Officials with Owensboro Public Schools and the Owensboro Police Department have had preliminary discussions about the police department providing a second school resource officer to the school system.

OPS spokesman Jared Revlett said Tuesday that a second officer would provide security to both Owensboro Middle School North and Owensboro Middle School South, while being able to respond to nearby elementary schools. A second school resource officer would also help the district get in line with Senate Bill 1, which says schools "shall cooperate to assign one or more certified school resource officers to each school within a school district, as funds and qualified personnel become available."

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OPD Chief Art Ealum said the issue has been discussed but it would take time to provide another school resource officer to the district if the decision were made to do so.

OPD has one school resource officer at Owensboro High School. That officer is "responsible for the district as a whole," Revlett said.

The police department does have a policy where officers regularly visit schools, Revlett and Ealum said.

"There is always a law enforcement presence nearby," Revlett said. Having a permanent resource officer assigned to the middle schools would help the district comply with Senate Bill 1, which became law earlier this year.

"First and foremost, school safety is our No. 1 priority and always has been," Revlett said.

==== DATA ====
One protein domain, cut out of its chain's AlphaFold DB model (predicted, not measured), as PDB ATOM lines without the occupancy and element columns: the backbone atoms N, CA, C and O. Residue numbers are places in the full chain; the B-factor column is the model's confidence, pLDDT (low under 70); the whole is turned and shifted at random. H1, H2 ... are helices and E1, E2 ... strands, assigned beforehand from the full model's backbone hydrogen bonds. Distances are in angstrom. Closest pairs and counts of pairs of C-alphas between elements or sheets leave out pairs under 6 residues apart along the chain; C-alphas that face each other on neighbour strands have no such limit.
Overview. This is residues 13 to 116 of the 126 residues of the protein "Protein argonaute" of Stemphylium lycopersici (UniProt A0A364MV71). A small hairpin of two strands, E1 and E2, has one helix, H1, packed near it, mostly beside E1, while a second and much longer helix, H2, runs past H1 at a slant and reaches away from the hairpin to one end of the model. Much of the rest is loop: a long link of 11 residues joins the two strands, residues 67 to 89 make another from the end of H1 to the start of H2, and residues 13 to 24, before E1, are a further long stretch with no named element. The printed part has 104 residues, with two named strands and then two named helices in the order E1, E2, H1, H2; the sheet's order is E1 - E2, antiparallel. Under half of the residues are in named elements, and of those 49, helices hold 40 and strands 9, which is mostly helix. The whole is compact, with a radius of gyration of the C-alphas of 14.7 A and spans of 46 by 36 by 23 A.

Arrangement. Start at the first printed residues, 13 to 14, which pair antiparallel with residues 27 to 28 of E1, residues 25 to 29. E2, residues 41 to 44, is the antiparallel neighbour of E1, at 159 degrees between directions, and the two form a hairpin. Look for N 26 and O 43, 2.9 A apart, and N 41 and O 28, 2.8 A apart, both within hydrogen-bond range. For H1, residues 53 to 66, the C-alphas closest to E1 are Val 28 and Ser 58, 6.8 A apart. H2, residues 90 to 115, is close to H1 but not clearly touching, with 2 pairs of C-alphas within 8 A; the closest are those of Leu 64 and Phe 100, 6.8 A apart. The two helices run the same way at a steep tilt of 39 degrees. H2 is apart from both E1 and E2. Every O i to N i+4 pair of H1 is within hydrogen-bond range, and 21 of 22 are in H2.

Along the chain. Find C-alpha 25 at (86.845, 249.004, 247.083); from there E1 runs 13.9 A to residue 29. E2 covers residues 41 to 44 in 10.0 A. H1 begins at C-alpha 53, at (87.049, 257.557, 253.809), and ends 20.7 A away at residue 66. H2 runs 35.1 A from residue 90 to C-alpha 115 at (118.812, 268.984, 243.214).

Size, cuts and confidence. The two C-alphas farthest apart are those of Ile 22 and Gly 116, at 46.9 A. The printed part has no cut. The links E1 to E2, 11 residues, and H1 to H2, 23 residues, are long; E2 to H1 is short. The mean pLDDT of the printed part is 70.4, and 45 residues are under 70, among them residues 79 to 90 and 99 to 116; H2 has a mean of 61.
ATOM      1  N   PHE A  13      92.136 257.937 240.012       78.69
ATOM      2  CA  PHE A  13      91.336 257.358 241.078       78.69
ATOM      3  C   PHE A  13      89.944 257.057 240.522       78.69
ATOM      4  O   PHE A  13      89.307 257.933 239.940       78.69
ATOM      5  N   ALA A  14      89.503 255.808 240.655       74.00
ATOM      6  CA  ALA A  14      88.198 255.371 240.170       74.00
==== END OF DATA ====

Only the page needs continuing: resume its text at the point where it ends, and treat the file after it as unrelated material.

The bill is unclear in how many school resource officers a district needs. Revlett said the bill requires school superintendents to send annual reports on how many resource officers a district has to the Center for School Safety.

The discussion is "real preliminary," Revlett said. "We've got the funds to add that second school resource officer. We are working with Chief Ealum and the Owensboro Police Department to fill that position."

Officer Andrew Boggess, OPD's public information officer, said the department has 104 officers but can hire up to 110.

Ealum said the department currently has five job offers pending and is planning to send several new officers to the state police academy in Richmond in the fall. Officers hired from the pending job offers would likely not go to the police academy until early next year, he said.

Before an officer should be assigned as a school resource officer, he or she would have to undergo some specialized training, although Ealum said the entire training would occur periodically over three years.

Placing a new school resource officer at OPS is "just not something that can happen overnight," Ealum said. The department would have to weigh sending an officer to become a resource officer against the prospect of taking that officer away from other duties.

"Safety definitely trumps finances, in my opinion, but we have a duty to make sure the community gets the law enforcement services they need," Ealum said.

Ealum said state law does allow school districts to hire special law enforcement officers who have arrest powers only at schools. Revlett said that possibility wasn't currently under consideration by district officials.

On Senate Bill 1, Ealum said "the intent was good," but the bill is unclear.

"I think there needs to be some clean-up language in the bill," he said.

James Mayse, 270-691-7303,, Twitter: @JamesMayse

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